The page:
In Chapters 1 2 we developed the ideas underlying inverted indexes for handling Boolean and proximity queries. Here, we develop techniques that are robust to typographical errors in the query, as well as alternative spellings. In Section 3.1 we develop data structures that help the search for terms in the vocabulary in an inverted index. In Section 3.2 we study the idea of a wildcard query : a query such as *a*e*i*o*u*, which seeks documents containing any term that includes all the five vowels in sequence. The * symbol indicates any (possibly empty) string of characters. Users pose such queries to a search engine when they are uncertain about how to spell a query term, or seek documents containing variants of a query term; for instance, the query automat* would seek documents containing any of the terms automatic, automation and automated.
We then turn to other forms of imprecisely posed queries, focusing on spelling errors in Section 3.3 . Users make spelling errors either by accident, or because the term they are searching for (e.g., Herman) has no unambiguous spelling in the collection. We detail a number of techniques for correcting spelling errors in queries, one term at a time as well as for an entire string of query terms. Finally, in Section 3.4 we study a method for seeking vocabulary terms that are phonetically close to the query term(s). This can be especially useful in cases like the Herman example, where the user may not know how a proper name is spelled in documents in the collection.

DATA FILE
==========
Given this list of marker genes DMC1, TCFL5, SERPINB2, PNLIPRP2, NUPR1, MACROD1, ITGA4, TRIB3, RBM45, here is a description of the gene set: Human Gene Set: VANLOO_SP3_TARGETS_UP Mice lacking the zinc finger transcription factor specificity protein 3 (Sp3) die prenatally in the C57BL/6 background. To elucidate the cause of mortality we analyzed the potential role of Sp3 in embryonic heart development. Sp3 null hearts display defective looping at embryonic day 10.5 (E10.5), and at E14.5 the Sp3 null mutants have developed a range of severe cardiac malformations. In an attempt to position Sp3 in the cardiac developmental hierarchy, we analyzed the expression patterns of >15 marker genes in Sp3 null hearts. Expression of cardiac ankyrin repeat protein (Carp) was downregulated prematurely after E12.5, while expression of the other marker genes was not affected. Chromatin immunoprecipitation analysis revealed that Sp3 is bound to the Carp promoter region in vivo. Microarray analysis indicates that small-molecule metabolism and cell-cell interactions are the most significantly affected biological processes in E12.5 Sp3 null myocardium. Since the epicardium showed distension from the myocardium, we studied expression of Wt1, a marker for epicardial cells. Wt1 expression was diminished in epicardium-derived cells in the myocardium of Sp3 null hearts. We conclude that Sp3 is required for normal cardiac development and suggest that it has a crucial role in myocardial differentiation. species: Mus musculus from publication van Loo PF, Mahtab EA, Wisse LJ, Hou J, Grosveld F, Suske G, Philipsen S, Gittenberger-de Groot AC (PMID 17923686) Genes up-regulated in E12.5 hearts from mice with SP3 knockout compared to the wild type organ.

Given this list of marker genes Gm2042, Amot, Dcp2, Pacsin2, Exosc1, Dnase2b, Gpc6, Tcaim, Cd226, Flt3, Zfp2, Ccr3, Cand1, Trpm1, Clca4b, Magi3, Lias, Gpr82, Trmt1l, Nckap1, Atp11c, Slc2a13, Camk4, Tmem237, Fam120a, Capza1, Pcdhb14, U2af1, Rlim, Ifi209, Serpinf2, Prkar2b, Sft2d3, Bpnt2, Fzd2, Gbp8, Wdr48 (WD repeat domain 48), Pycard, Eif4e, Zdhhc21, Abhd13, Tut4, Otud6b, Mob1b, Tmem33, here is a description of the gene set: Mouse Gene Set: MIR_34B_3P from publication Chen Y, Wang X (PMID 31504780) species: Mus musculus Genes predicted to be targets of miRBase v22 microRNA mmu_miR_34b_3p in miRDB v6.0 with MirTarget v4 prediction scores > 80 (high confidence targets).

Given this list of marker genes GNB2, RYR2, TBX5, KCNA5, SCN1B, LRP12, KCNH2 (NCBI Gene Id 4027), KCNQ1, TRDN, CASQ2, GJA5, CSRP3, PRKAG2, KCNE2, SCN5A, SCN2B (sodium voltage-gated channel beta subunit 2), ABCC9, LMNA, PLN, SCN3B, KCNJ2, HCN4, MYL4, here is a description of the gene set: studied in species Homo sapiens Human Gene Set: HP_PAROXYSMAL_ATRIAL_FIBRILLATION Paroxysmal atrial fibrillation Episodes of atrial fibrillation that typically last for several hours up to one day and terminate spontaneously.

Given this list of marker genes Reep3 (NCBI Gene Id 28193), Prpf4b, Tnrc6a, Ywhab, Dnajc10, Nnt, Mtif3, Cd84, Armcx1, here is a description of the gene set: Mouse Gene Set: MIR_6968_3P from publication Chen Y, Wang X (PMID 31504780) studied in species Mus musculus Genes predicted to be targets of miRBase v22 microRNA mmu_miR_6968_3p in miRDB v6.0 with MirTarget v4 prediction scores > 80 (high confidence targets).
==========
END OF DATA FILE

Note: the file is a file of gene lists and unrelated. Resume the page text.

Because we will develop many variants of inverted indexes in this chapter, we will use sometimes the phrase standard inverted index to mean the inverted index developed in Chapters 1 2 , in which each vocabulary term has a postings list with the documents in the collection.